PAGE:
HER GROUP HAS CONVERTED INDUSTRIAL BUILDINGS INTO SOME OF THE COOLEST OFFICES AROUND. THEY EVEN TURNED AN OLD CHURCH INTO A HIGH-END RESTAURANT AND RECEPTION VENUE. NOW, NATALIE VOLAND, PRESIDENT OF QUO VADIS, IS PREPARING TO LAUNCH ANOTHER UNIQUE REAL ESTATE CONCEPT IN SOUTHWEST MONTREAL. WE SAT DOWN WITH THIS PASSIONATE WOMAN, WHOSE BUSINESS MODEL HAS SOCIAL DEVELOPMENT AT HEART.
With 18 ft. ceilings, exposed brick walls, oversize windows with a spectacular view of downtown Montreal, Natalie Voland’s office would make the envy of any CEO. Except, perhaps, for the regular—and surprisingly loud—chirping coming from the birds in the air conditioning unit.
“They’re my babies! They built their nest three years ago, and I haven’t used the AC since,” says the president of Gestion immobilière Quo Vadis Inc., with a laugh. That’s Natalie Voland in a nutshell: over 20 years of shaking things up in the real estate business, and never forgetting her humanity.
Who would have thought that the woman who graduated with a degree in social work from McGill University would one day find herself at the head of a company managing 1.5 million square feet of office space in Montreal?
The daughter of an urban planner from northeastern Germany, Natalie Voland was 5 years old when her family immigrated to Montreal. Upon completing university, she began building a solid career with non-profits—first with the YMCA, and then the Montreal General Hospital—when her father, Eginhard, was diagnosed with Parkinson’s disease. He suggested that his daughter take over the family business, and Natalie agreed to a trial period of 1 year.
“It wasn’t easy,” she acknowledges. “I was young, I was a woman, I was an Anglophone, and I was the owner’s daughter. There were so many challenges!”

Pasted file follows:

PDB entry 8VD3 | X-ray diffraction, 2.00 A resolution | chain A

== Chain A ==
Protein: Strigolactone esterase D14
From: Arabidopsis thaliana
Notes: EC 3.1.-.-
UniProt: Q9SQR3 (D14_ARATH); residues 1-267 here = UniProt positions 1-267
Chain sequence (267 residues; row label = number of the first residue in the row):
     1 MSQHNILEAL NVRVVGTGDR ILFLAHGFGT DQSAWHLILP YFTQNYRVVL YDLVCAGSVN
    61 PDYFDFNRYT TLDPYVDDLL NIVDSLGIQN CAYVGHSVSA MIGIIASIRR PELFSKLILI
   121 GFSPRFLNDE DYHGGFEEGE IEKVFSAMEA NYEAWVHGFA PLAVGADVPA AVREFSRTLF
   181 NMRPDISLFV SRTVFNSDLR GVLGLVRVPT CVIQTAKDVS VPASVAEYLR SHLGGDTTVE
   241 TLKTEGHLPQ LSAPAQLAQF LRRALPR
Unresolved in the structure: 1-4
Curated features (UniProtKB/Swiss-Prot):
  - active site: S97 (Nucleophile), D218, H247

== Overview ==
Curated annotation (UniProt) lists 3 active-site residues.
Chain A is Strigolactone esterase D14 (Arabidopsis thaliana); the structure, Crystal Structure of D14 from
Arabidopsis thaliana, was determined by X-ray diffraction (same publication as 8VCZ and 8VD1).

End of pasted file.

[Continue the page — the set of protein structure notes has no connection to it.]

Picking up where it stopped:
BREATHING NEW LIFE INTO OLD BUILDINGS
It has been just over 20 years, and Voland has never regretted her decision (and her father still provides strategic advices). Quo Vadis now has 35 employees and a huge portfolio of office space in several heritage buildings. Complexe Dompark, where we met the 45-yearold president, occupies 500,000 square feet and has 120 tenants, most of whom operate small to mediumsized enterprises (or SMEs). Close by, also in the southwestern part of the city, Complexe Canal Lachine has nearly 250 tenants.
Recently, the company inaugurated Salon 1861, in Little Burgundy, transforming a former Sulpician church into a coworking space. The building also houses a sumptuous reception hall and acclaimed restaurant, Candide.
Whatever the project, the guiding principle remains the same: to protect and improve the building’s heritage. “We don’t view sustainable development as just another way to market our projects, or look good in our sales brochures,” says Voland. “We always ask ourselves if the building can be repurposed. If not, we ask if we can leave it in better shape than we found it. I have two daughters, and I want to do better for them. Our focus is not only on profits, it’s also on doing something that will benefit the surrounding neighbourhood and community.”